Thanks for all the help! -- some pics of my music stand

Ended up using the recommended jig to slice up the firewood -- also went with straight boiled linseed oil for the finish. You can see a little splotchiness on the cherry -- I'm hoping this will even out after another coat or two, and then some paste wax.
Here's some quick pix:
http://www.kristindare.com/html/untitled10.html
Thanks again. You guys are all great.
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Hey, nice job!
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Very nice work! I love the contrast in the woods.
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hey I like it!
Well done!
Rob
--


http://www.robswoodworking.com

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mark writes:

Very well done.
Charlie Self "Absolute faith corrupts as absolutely as absolute power." Eric Hoffer
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Thanks! The two other tips from here that I ended up using in this project -- the plane shaving used to plug a hair thin seam in one of the joints -- you can't even see it now. The other one was the "gluing the small piece to a larger piece with hot melt glue" trick in order to cut an angle on it on the TS.
On a different thread about hiding mistakes, this one would fit right in -- on the feet, I got done cutting them out of the firewood, and then realized that one of them had a saw kerf in the top from a previous attempt to cut on the bandsaw without the jig -- and I didn't have another piece to make another foot. So to "fix" it, I took a dovetail router bit and routed out the saw kerf. Then did the same to the other 3 legs, and cut 4 brazilian cherry triangular "plugs" and stuck them in the dovetail holes. Added a nice contrast element against the white maple, and fixed the boo boo.
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mark wrote:

    mahalo,     jo4hn
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Added a

Smarter than the average chair
nice idea!
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In article

Very nice indeed. Nicely executed design.
r
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ranted:

Nice. Care to share the details with us? Joinery, adjustments, etc.
-- Sex is Evil, Evil is Sin, Sin is Forgiven. Gee, ain't religion GREAT? --------------------------------------------- http://diversify.com Sin-free Website Design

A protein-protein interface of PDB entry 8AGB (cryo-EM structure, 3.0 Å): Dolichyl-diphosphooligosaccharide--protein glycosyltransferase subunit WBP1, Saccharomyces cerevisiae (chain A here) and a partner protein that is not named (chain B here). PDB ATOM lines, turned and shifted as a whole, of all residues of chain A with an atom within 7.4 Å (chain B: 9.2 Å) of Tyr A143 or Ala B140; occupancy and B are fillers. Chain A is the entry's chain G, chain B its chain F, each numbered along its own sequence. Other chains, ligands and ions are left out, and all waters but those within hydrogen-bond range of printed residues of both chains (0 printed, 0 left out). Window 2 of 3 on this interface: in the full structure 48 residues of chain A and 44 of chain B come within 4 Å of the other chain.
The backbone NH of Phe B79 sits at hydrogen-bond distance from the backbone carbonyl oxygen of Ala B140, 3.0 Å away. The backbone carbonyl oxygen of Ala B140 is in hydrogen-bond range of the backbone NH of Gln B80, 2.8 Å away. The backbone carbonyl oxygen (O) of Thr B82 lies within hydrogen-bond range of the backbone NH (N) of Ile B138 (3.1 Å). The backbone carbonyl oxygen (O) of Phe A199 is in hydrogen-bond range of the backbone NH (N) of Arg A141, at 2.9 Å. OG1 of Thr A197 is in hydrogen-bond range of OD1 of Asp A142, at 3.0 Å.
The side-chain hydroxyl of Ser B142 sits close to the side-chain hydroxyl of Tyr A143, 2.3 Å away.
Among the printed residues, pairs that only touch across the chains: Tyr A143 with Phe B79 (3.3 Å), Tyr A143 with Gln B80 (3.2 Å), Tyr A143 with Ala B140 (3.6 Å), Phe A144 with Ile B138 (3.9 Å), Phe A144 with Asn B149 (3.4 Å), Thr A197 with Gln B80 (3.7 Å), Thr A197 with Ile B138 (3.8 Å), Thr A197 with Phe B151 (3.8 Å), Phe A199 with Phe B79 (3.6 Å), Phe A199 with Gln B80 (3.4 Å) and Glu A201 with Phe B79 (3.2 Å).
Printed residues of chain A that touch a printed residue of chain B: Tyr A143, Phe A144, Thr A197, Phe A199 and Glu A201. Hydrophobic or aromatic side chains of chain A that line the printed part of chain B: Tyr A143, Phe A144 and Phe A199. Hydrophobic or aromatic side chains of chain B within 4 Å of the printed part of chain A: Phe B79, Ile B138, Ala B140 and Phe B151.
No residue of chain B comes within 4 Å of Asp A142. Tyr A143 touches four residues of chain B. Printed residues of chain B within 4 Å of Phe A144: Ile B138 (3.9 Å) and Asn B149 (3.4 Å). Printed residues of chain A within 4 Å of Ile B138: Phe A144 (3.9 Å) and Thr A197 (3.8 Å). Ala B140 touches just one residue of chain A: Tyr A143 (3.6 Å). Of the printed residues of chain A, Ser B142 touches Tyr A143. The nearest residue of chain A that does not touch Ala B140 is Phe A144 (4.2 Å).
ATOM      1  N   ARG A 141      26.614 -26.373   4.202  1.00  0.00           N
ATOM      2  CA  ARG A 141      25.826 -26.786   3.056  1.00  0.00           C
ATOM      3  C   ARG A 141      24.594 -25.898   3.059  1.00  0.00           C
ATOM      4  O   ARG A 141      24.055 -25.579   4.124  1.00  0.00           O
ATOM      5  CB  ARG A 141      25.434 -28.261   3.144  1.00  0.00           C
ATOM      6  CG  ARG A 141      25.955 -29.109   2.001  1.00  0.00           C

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Not much to the joinery, really. The cherry "tube" is just 2 side pieces with a 1/8" saw kerf an 1/8 deep, and then two other pieces with a rabbet of the same size. This is glued together with a solid plug in the bottom 4". The inside slider is just two pieces of 1 3/8" cherry with a spacer top and bottom. The height adjustment bolt goes right thru the center of it. The fork at the back of the easel is cherry, and there's a circle of leather in there to act as a friction aid to prevent the thing from slipping all over. The feet are dovetailed into the base. The easel part itself is 1/2" stock -- the maple is from the wood pile, which is pretty cool - I've been saving pieces during "stacking season" for the last couple years, and finally got a thickness planer that allowed me to do something with it. The joints on the easel are just lap joints, which were a pain in the butt to keep square and tight during the glue up. I think if I did another one, I would glue each one seperately, instead of trying to do it all at once -- either that, or peg them. It would have made it much easier to clamp up and keep gap-free. That's why I needed that plane shaving. The small verticals are just friction fit into sockets that I drilled with a 1/4" forstner bit and chiseled out. They're not glued --just trapped between the top and bottom. It's a christmas gift for a friend, so I'm pretty happy with the way it turned out. He's the lead singer for a band called The Badlees (had a hit or two in the 96-97 timeframe), and it's for his home studio.
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Makes me wish I could play an instrument. Great job!
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Man, that's pretty!
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I love clean design, Great job! The "splotchiness" is really minimal, do you have a sunroom you could set it in to expose it to light for a few days? Probably even everything out nicely.
Michael Baglio
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Thanks, michael -- I'll give that a shot.
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